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Jaundiced Newborn


  • Jaundice (yellow skin) in a baby during the first 3 months of life (90 days)
  • The skin turns a yellow color from high bilirubin levels in the blood

Jaundice and Bilirubin

  • Jaundice means the skin has turned yellow.
  • Bilirubin is the pigment that turns the skin yellow.
  • Bilirubin comes from the normal breakdown of old red blood cells.
  • The liver normally gets rid of bilirubin. But, at birth, the liver may be immature.
  • Half of babies have some jaundice. Usually it is mild.
  • The level of bilirubin that is harmful is around 20. Reaching a level this high is rare.
  • High levels need to be treated with bili-lights. That's why your doctor checks your baby's bilirubin levels until it becomes low.

Causes of Jaundice in Newborns

Physiological Jaundice (50% of newborns)

  • Onset 2 to 3 days of age
  • Peaks day 4 to 5, then improves
  • Disappears 1 to 2 weeks of age

Breastfeeding or Malnutrition Jaundice (5 to 10% of newborns)

  • Due to inadequate intake of breastmilk
  • Onset pattern similar to physiological type
  • Also, causes poor weight gain
  • Needs close follow-up and weight checks

Breastmilk Jaundice (10% of newborns)

  • Due to substance in breastmilk which blocks removal of bilirubin
  • Breastmilk intake and weight gain are normal
  • Onset 4 to 7 days of age
  • Lasts 3 to 12 weeks
  • Not harmful

Rh and ABO Blood Group Incompatibility (Serious, but Rare)

  • Onset during first 24 hours of life
  • Can reach harmful levels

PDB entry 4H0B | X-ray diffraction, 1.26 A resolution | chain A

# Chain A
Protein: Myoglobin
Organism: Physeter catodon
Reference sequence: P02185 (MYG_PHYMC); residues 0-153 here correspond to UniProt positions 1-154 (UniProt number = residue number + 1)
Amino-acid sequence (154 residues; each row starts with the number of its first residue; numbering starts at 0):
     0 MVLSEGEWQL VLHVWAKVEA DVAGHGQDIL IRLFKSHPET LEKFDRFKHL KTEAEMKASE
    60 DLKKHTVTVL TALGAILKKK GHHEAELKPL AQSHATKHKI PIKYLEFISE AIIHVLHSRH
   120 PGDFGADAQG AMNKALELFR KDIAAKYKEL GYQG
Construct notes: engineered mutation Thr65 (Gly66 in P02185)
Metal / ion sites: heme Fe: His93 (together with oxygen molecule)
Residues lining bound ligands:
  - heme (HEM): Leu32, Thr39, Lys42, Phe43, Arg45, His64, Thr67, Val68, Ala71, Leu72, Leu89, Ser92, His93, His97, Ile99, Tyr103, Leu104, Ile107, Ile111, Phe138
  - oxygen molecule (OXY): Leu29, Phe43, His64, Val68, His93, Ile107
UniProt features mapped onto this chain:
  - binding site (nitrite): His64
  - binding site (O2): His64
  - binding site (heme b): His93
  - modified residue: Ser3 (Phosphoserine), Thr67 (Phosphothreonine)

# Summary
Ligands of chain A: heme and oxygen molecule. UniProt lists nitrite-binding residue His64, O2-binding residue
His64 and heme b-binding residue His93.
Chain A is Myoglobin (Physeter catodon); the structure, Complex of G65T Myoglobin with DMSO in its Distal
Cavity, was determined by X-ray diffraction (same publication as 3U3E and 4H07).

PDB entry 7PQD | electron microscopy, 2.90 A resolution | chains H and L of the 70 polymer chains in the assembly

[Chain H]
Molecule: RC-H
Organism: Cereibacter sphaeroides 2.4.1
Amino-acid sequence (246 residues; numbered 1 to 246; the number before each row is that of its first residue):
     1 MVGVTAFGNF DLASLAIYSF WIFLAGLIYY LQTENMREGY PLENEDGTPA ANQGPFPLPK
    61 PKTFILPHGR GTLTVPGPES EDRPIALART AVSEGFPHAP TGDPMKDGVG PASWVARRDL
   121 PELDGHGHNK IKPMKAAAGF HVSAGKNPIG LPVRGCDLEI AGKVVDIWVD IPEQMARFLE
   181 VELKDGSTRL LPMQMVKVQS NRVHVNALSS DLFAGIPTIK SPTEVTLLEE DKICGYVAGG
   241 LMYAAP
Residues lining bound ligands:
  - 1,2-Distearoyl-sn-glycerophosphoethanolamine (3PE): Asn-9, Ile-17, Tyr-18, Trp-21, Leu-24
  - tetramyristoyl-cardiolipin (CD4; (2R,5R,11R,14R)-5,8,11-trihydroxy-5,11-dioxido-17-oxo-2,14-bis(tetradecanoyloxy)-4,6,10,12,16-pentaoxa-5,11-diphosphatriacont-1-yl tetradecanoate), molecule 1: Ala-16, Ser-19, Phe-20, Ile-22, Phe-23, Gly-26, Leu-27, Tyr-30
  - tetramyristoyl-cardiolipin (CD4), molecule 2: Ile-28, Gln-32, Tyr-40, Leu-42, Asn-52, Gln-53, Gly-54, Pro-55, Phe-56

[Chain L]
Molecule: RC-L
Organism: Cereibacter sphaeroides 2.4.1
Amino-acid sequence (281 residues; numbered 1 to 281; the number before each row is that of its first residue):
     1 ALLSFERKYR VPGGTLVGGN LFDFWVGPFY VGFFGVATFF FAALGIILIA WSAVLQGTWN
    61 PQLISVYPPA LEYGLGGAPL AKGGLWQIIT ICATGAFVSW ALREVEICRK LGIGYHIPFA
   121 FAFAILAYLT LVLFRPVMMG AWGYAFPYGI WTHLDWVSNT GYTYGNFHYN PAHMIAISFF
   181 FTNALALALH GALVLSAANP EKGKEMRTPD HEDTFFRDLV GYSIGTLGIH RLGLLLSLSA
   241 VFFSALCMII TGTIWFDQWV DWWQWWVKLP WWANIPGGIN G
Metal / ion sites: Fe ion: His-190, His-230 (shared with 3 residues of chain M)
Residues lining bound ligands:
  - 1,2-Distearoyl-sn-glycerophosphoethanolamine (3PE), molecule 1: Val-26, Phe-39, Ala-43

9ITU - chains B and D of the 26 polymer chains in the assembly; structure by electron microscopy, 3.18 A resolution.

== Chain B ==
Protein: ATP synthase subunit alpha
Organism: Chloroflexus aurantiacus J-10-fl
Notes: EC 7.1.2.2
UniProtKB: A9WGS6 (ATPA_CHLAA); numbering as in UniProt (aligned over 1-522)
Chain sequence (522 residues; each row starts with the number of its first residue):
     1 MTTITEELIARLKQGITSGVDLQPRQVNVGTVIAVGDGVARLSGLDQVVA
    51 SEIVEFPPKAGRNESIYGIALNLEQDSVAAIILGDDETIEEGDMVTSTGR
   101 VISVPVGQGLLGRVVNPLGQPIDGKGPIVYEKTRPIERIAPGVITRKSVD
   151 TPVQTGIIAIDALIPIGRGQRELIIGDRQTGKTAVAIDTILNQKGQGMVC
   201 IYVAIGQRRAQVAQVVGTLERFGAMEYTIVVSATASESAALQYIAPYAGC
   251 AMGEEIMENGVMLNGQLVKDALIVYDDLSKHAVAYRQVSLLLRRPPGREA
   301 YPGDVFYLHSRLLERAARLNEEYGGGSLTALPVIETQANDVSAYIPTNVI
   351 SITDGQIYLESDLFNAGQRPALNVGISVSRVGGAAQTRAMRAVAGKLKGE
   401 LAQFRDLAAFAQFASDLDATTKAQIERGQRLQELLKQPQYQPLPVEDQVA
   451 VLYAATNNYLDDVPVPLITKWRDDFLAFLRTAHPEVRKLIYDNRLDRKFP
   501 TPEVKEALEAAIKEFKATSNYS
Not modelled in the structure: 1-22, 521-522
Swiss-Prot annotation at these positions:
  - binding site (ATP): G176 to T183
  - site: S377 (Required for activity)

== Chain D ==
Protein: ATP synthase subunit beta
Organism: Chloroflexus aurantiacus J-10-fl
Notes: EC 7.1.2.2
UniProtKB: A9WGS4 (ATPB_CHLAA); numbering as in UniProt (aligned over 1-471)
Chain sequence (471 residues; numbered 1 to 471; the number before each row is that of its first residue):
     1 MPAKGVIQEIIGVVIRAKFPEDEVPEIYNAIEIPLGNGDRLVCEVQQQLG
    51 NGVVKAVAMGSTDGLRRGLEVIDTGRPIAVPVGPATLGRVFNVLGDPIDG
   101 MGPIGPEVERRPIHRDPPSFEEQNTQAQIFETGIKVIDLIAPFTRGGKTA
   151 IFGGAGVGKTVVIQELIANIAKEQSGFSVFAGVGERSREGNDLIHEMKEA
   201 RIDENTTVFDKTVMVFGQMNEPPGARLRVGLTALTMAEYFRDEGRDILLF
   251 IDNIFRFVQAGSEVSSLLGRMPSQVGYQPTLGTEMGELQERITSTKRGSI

Liver Disease (Serious, but Rare)

  • The main clue is light gray or pale yellow stools
  • The jaundice doesn't go away
  • Causes include liver infection (hepatitis) and liver blockage (biliary atresia)

When To Call

Call 911 Now

  • Can't wake up
  • Not moving or very weak
  • You think your child has a life-threatening emergency

Go to ER Now

  • Feeding poorly (such as poor suck, does not finish)
  • Hard to wake up

Call Doctor or Seek Care Now

  • Age less than 1 month old and looks or acts abnormal in any way
  • Dehydration suspected. No urine in more than 8 hours, dark urine, very dry mouth and no tears.
  • Fever. Caution: do NOT give your baby any fever medicine before being seen.
  • Low temperature less than 96.8° F (36.0° C) rectally that does not go up with warming
  • Jaundice began during the first 24 hours of life
  • Skin looks deep yellow or orange
  • Jaundice has reached the legs
  • Jaundice worse than when last seen
  • You think your child needs to be seen, and the problem is urgent

Contact Doctor Within 24 Hours

  • High-risk baby for severe jaundice. Risk factors are: premature baby born at 36 weeks or less, ABO or Rh blood group problem, sib needed bili-lights, bleeding in the scalp, Asian race, breastfeeding problems.
  • Whites of the eyes have turned yellow
  • Jaundice spreads to stomach (belly)
  • You are worried about the amount of jaundice
  • You are worried your baby is not getting enough breastmilk
  • Yellow, seedy stools are less than 3 per day. Exception: breastfed and before 5 days of life.
  • Day 2-4 of life and no stool in more than 24 hours and breastfed